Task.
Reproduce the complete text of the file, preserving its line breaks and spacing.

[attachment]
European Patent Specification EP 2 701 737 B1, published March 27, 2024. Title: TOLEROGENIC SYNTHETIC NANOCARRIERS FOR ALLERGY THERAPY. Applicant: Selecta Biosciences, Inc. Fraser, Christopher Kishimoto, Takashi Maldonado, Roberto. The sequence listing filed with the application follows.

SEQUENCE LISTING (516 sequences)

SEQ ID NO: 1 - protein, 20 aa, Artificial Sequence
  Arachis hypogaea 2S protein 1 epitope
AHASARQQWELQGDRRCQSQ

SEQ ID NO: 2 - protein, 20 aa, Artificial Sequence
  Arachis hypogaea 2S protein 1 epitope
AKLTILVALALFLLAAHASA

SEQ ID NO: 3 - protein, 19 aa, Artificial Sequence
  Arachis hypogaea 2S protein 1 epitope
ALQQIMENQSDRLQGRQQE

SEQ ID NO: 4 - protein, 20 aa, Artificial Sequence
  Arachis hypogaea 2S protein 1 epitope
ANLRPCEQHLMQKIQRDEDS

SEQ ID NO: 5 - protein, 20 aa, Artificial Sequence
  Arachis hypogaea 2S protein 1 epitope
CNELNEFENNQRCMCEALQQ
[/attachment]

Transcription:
European Patent Specification EP 2 701 737 B1, published March 27, 2024. Title: TOLEROGENIC SYNTHETIC NANOCARRIERS FOR ALLERGY THERAPY. Applicant: Selecta Biosciences, Inc. Fraser, Christopher Kishimoto, Takashi Maldonado, Roberto. The sequence listing filed with the application follows.

SEQUENCE LISTING (516 sequences)

SEQ ID NO: 1 - protein, 20 aa, Artificial Sequence
  Arachis hypogaea 2S protein 1 epitope
AHASARQQWELQGDRRCQSQ

SEQ ID NO: 2 - protein, 20 aa, Artificial Sequence
  Arachis hypogaea 2S protein 1 epitope
AKLTILVALALFLLAAHASA

SEQ ID NO: 3 - protein, 19 aa, Artificial Sequence
  Arachis hypogaea 2S protein 1 epitope
ALQQIMENQSDRLQGRQQE

SEQ ID NO: 4 - protein, 20 aa, Artificial Sequence
  Arachis hypogaea 2S protein 1 epitope
ANLRPCEQHLMQKIQRDEDS

SEQ ID NO: 5 - protein, 20 aa, Artificial Sequence
  Arachis hypogaea 2S protein 1 epitope
CNELNEFENNQRCMCEALQQ